People who know me know that I have a biased view of processes – and that’s probably because I’m working for Facebook at this moment, and generally speaking larger companies have more processes than smaller ones. While I have a lot of ideas while discussing with my coworkers about processes, I’d like to put down some more structured thoughts in this article.
First of all, what I believe that makes a company / organization / team successful boils down to two very fundamental things:
Key people is a multiplier to an organization. They unlock potentials and make impossibles possible. They are people of integrity who would consider faking or even taking shortcuts unacceptable – and they would quit if forced to do so. They don’t blindly follow instructions, and have their own thought of thinking. They have the domain knowledge, and willing to master new domains whenever needed. They ask rest of the org to be the same of them, or at least a portion of them.
Domain defines how well the people power can be unleashed. Even super talented person cannot fight against trends. A hot domain may make someone less talented to look like they’re super talented. However, it’s worth noting that if you have the right people, talented people can find the right domain (think the shift to mobile and the companies who succeeded and failed)
The rest plays much less critical roles. Even with a bad process, the good ones will still figure out how to navigate it and find the answer, while a good process cannot magically turn something shitty into great.
Steve Jobs had a great comment on process vs content – which I take the content as “the content great people produce”. I can’t agree more with him.
When I think about the greatest CEOs in the tech industry, they all seem to care a lot about details, and they have a lot of thoughts on them. Take Elon Musk as an example, even as busy as an CEO (or CEOs), he still knows how a rocket works in details.
So am I against processes? No. I think they are important, though from a different way.
Processes are there to make the best use of the talented people.
While we want to work with as many talented people as possible, the sad fact is that we only have a few talents. Processes exist because they give them power, or reduce the friction of having the talented people taking care of the rest. Aka, letting the great people to become more efficient in creating content.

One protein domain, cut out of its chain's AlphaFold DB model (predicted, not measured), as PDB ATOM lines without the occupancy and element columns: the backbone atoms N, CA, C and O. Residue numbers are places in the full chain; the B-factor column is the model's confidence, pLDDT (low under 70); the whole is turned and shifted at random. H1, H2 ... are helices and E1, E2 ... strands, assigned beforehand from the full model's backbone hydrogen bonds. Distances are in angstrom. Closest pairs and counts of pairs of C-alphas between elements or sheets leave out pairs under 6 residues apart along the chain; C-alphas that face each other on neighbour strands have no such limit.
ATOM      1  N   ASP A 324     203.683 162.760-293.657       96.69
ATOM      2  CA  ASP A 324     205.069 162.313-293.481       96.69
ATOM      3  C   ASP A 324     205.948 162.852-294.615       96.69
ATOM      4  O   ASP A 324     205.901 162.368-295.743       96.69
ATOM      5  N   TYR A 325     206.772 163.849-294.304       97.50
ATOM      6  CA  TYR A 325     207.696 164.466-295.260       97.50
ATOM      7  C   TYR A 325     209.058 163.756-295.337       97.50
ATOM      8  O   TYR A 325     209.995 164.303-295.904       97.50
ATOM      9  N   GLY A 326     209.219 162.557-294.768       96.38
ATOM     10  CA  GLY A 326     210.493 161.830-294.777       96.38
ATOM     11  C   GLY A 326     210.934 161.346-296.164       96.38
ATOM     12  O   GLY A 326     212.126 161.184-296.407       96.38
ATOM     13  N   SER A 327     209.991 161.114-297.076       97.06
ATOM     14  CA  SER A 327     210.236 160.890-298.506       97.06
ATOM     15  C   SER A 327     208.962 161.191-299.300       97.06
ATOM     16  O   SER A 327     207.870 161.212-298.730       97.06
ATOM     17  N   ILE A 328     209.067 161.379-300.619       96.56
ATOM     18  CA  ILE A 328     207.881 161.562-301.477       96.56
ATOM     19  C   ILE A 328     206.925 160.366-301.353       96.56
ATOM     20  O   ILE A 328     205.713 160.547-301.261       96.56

Let’s take an example. A team used to have unstructured roadmapping processes. This worked great because we have a great TL who understands product and engineering. This worked until the team started to grow, potentially by 2x or 3x – the TL can no longer cover every roadmapping if nothing changes.
To address this problem, we can create such processes:
Make sure all the product ideas are vetted and ordered upfront.
Make sure all product ideas have well-documented plan so that it’s super clear to the TL what needs to be built.
Have this TL go through the docs and give early feedbacks on each project.
Have a review session to finalize on the roadmap.
In this process, 1 reduces prevents low quality ideas to go through the roadmapping session. 2 reduces the back & forth between product & engineer, and also pushes product to think through the project in more details. 3 turns the back & forth into an async communications and 4 ensures the “eventual consistency” between product & engineer. This process introduces more work for the product team, but increase the value of time this TL puts into it.
While this example this talent is an engineer, it could be anyone – including yourself. It could also be an important highly productive team in the org.
Processes don’t make sense if you don’t have talents on the team, or they’re not a constraint resource. Processes increase the amount of work for people overall – and only when we can shift some work from the talented to the rest of the team processes start to make sense.
Alright, to end this post, here are my two principles on processes:
Processes are useless if you don’t have the talented person.
Built processes for that person so they create more great content.
Players in high frequency need can beat low frequency need players extremely easily.
Yelp will definitely agree to this statement – they’re getting killed by Google.
Food is the highest frequency need, then drink, then other local services (grocery, autos, karaoke, kart racing, kayaking, wedding, etc etc).
You will probably know you can also order drink from the app where you ordered food, rather than an app where you ordered grocery delivery, even though the nature of the business are not much that different.
Doordash will almost certain enter the business of grocery delivery, killing instacart and shipt.
Doordash has to face Yelp, if it wants to keep its high evaluation after COVID. Yelp is currently only 2.67B while Doordash is 65B. Buying Yelp will be a smart move that will almost pay back immediately after COVID.
Ride sharing will be the next one. Isn’t it nice if you can send some riders to restaurants, then immediately pick up some food from the very same restaurant (or in the same plaza), deliver it to the residential area, and then getting another ride request from the residential area to the business area?
The list goes on and on. The path is clear, the rest is just execution. Doordash had amazing execution in the past (and strategy as well for sure!) – otherwise they would not have won the delivery war.